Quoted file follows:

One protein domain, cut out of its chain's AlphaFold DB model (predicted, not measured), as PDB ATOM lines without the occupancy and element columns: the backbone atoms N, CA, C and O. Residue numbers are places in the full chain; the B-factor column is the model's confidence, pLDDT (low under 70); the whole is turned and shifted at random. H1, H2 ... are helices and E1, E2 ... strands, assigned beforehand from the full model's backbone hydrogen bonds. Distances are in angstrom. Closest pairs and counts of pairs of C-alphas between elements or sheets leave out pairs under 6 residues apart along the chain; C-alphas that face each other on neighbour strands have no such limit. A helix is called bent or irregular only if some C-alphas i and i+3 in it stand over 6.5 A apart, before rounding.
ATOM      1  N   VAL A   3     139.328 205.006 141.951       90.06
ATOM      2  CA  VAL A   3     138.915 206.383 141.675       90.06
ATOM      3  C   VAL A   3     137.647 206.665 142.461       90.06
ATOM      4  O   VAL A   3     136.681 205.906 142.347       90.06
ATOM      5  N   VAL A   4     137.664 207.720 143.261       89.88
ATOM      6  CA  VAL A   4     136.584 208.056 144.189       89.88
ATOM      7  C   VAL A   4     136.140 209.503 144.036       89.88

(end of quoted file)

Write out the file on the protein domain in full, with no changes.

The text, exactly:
One protein domain, cut out of its chain's AlphaFold DB model (predicted, not measured), as PDB ATOM lines without the occupancy and element columns: the backbone atoms N, CA, C and O. Residue numbers are places in the full chain; the B-factor column is the model's confidence, pLDDT (low under 70); the whole is turned and shifted at random. H1, H2 ... are helices and E1, E2 ... strands, assigned beforehand from the full model's backbone hydrogen bonds. Distances are in angstrom. Closest pairs and counts of pairs of C-alphas between elements or sheets leave out pairs under 6 residues apart along the chain; C-alphas that face each other on neighbour strands have no such limit. A helix is called bent or irregular only if some C-alphas i and i+3 in it stand over 6.5 A apart, before rounding.
ATOM      1  N   VAL A   3     139.328 205.006 141.951       90.06
ATOM      2  CA  VAL A   3     138.915 206.383 141.675       90.06
ATOM      3  C   VAL A   3     137.647 206.665 142.461       90.06
ATOM      4  O   VAL A   3     136.681 205.906 142.347       90.06
ATOM      5  N   VAL A   4     137.664 207.720 143.261       89.88
ATOM      6  CA  VAL A   4     136.584 208.056 144.189       89.88
ATOM      7  C   VAL A   4     136.140 209.503 144.036       89.88